Not as Crazy as it Looks

It seems that every session, legislative observers look for unusual bills that eventually get unexpected public attention. Last session it was The Aspartame Bill, this session it may be The Pit Bull Bill. Briefly, The Aspartame Bill would have banned all food products containing the artificial sweetener aspartame, found in such products as diet soft drinks, sugar free gums and candies, and the packaged sweetener Equal. It is known by its brand name, NutraSweet. It didn’t survive.

The Pit Bull Bill, this year’s SB79, would make it a misdemeanor to own or sell a pit bull dog. It has been getting fresh attention because of some recent incidents on O‘ahu involving pit bull bites. Needless to say, many of us have gotten calls and emails from people on both sides of the issue, some of whom thought the bill has already passed. It hasn’t, and it has little chance of making it very far.
Whatever these bills’ individual merits, their introduction and progress through the session offer important lessons on the legislative process and community involvement.

First, both bills show how residents with particular concerns can gain entry into the system. I introduced the aspartame bill last session "by request," as did Senate President Colleen Hanabusa this session with the pit bull bill. “By request” refers to a bill that a group or individual has asked a legislator to introduce, and that the requestor will support through the process.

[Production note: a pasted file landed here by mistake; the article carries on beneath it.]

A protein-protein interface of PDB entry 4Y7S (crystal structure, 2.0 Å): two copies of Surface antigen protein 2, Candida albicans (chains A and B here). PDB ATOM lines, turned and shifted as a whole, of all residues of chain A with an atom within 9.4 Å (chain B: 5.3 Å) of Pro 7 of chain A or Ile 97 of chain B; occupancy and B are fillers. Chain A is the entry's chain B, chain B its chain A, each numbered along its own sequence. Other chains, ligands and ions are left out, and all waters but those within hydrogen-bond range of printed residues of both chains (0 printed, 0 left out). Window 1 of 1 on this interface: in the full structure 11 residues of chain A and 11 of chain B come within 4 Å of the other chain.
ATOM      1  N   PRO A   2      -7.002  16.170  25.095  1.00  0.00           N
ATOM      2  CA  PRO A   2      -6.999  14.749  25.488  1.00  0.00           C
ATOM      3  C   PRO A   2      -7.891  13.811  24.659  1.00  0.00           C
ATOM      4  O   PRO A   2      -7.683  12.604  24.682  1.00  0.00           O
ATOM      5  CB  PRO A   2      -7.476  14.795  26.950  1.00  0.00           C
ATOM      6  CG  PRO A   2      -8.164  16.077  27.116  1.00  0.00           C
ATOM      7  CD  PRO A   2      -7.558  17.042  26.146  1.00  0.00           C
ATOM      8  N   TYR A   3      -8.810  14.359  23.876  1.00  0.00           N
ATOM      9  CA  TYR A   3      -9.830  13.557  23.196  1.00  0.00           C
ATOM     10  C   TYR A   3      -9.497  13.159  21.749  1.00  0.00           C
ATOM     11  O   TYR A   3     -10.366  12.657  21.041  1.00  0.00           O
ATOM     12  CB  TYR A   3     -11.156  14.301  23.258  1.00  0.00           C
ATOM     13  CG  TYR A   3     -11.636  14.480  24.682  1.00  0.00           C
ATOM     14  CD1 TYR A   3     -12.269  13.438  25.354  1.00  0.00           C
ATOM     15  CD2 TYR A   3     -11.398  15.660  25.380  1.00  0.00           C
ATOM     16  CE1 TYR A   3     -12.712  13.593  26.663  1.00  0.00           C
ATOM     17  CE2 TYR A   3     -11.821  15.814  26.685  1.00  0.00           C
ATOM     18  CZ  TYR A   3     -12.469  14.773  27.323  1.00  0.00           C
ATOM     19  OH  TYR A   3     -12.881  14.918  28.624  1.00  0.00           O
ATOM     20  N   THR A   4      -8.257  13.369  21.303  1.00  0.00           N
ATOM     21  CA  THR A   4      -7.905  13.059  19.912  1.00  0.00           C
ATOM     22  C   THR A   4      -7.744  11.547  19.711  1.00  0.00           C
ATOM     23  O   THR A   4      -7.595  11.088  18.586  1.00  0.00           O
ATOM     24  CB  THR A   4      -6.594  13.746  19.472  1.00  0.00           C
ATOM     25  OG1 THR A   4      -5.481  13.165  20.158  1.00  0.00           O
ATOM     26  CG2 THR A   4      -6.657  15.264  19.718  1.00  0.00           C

Hawai‘i law does not include a form of initiative or referendum that allows citizens direct access to the legislative process. As a result, "by request" or "BR" bills represent a rare opportunity for interested citizens to propose legislation. This session, sixteen Senators have introduced over 425 bills by request, covering a broad range of topics. Also among those bills are laws proposed by the Governor’s office, the State Judiciary, and the mayors of Hawai‘i’s four counties.

The fact that a bill may represent an idea outside the public mainstream does not mean it does not warrant introduction. The broader idea behind the aspartame bill was that we need to be attentive to our food supply. The pit bull bill reminded us of our concern for safety, and the fact that we may face unexpected dangers. The bills also illustrate how quickly an idea can enter the public consciousness. Last year the aspartame bill got a hearing, which is not true for every bill introduced. The pit bull bill suddenly seemed prescient when two incidents involving the breed occurred on the very day that a story about the bill appeared in a daily newspaper.

Experience has shown that a new idea can take two to three years to move to the forefront. Perhaps deeper concerns about the quality of our foods and owners’ liability for their animals may be on their way into the broad public consciousness.
The thing to keep in mind is that the process of introducing bills by request gives those with emerging concerns a chance to bring them into the public arena, where they may seem less…unusual…down the road.

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